Long dismissed as too impractical and expensive for everyday cars, fuel cell technology is getting a push into the mainstream by Toyota, the world's top-selling automaker. Buoyed by its success with electric-gasoline hybrid vehicles, Toyota is betting that drivers will embrace hydrogen fuel cells, an even cleaner technology. The company’s fuel cell car will go on sale before April next year.
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On Tuesday, the auto giant Toyota showcased experimental robots that can help disabled patients work, or even get up out of bed. The company intends to commercialize its walk-assist products sometime after 2013.
Two of the world’s top automakers have teamed up as equal partners to develop a hybrid drive system for rear-wheel-drive light trucks and SUVs.They will independently integrate the new hybrid system in their future vehicles separately.
Toyota's new hybrid vehicle, Prius ? (Prius alpha), features automotive interior parts made of DuPont Sorona EP polymer, a high-performance, renewably sourced thermoplastic resin, that contributes to the advanced interior design while also reducing the environmental footprint.
The maker of the popular Prius hybrid car is developing a new type of electric motor to cut its dependence on rare earth metals and lower costs. The world’s No. 1 automaker hopes the new technology will free it from reliance on China, which produces 97% of the global output of rare earths.
Hybrid vehicles have the ability to stop an engine at idle and restart again automatically to contribute considerably to overall fuel economy. Toyota Motor Corp., with development assistance from a number of companies, has engineered the Permanently Engaged Gear Starting Mechanism for Stop & Start system to help streamline the integration of this capability into future vehicles.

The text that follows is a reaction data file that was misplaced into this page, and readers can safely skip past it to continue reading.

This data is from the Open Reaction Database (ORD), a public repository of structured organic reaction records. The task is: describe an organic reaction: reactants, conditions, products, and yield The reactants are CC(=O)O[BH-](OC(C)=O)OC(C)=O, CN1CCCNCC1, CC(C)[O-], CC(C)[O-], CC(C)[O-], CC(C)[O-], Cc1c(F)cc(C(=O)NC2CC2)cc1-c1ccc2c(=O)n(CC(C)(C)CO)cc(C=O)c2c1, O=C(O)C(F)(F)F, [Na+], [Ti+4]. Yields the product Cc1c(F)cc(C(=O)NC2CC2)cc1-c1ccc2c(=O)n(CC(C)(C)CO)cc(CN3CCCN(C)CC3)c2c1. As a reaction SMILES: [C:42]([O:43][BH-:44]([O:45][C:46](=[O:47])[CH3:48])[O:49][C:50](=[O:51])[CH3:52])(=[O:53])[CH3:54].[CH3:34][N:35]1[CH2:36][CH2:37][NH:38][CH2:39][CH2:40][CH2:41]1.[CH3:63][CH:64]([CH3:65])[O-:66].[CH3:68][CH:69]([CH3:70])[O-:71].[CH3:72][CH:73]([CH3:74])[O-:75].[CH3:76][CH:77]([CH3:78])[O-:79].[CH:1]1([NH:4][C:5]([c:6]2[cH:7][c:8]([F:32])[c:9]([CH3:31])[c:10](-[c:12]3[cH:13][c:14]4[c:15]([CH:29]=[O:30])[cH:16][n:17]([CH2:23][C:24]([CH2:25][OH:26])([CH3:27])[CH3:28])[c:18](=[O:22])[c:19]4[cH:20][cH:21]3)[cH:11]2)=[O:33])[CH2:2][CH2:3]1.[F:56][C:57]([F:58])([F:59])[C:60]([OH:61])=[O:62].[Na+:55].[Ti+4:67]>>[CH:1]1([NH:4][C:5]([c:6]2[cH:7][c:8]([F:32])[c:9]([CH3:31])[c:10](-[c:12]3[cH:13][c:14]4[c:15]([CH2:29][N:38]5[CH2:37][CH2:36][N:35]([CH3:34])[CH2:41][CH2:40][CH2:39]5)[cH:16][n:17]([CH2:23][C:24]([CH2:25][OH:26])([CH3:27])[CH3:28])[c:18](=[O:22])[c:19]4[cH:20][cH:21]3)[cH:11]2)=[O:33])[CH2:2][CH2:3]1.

Brake control systems are in common use to help drivers control steep descents, start uphill, and stay on the road when traction degrades. The Crawl Control vehicle brake system, introduced by Toyota Motor Corp. and ADVICS Co., LTD., is the only one to unite existing control measures in a comprehensive system for off-road driving conditions.
Considerable effort is spent in designing automobiles to protect occupants in a crash. But injury statistics remain high, with annual injuries from car accidents numbering in the millions. As much as half of these are rear-end collisions, which are highly survivable but usually cause significant injuries, commonly whiplash. A new preventive technology from Toyota Motor Corp. (Aichi, Japan), the Rear Pre-Crash Safety System (applied for Lexus LS460), takes advantage of existing radar technology and applies it in an innovative way to prevent neck injuries in the event of end-to-end impact.
As global automobile sales increase, so do the demands for safer vehicles. This social mandate has driven researchers at Toyota Motor Corp. (Shizuoka, Japan) to create the world’s first commercial production of a mechanically active steering system that can simultaneously control both the steering angle and steering torque similar to a steer-by-wire system.
Developed by Toyota Motor Corporation, The Fusion Sensor for Pre-crash Safety system combines a single-eye image sensor with millimeter wave radar to detect obstacles.
Engineers from Toyota Motor Corp. and Aisin Seiki Co., Ltd. have developed the Intelligent Parking Assist (IPA) system. Using electric power steering, this technology steers cars for drivers performing difficult parking maneuvers in tight and restrictive spaces, such as parallel or garage parking, and may be of particular use for the beginner driver or physically challenged.
Toyota Central Research and Development Laboratories, Inc., Aichi-gun, Japan, has developed a new system of physically evaluating the wettability by conducting optical and in situ measurements of the contact angle and surface tension of molten solder wetted substrate. The Contact Angle and Surface Tension Measuring System can evaluate various solder alloys, fluxes, substrates, and surface finishes on substrates.
Developers at Toyota Motor Corp., Toyota, Japan and Toyoda Machine Works, Ltd., Okazaki, Japan, have created the Variable Gear Ratio Steering (VGRS) System to enhance the steering system of the vehicle. In the system’s design, a steering angle sensor is coupled, with the aid of a computer, to an actuator nestled in the steering column of the automobile.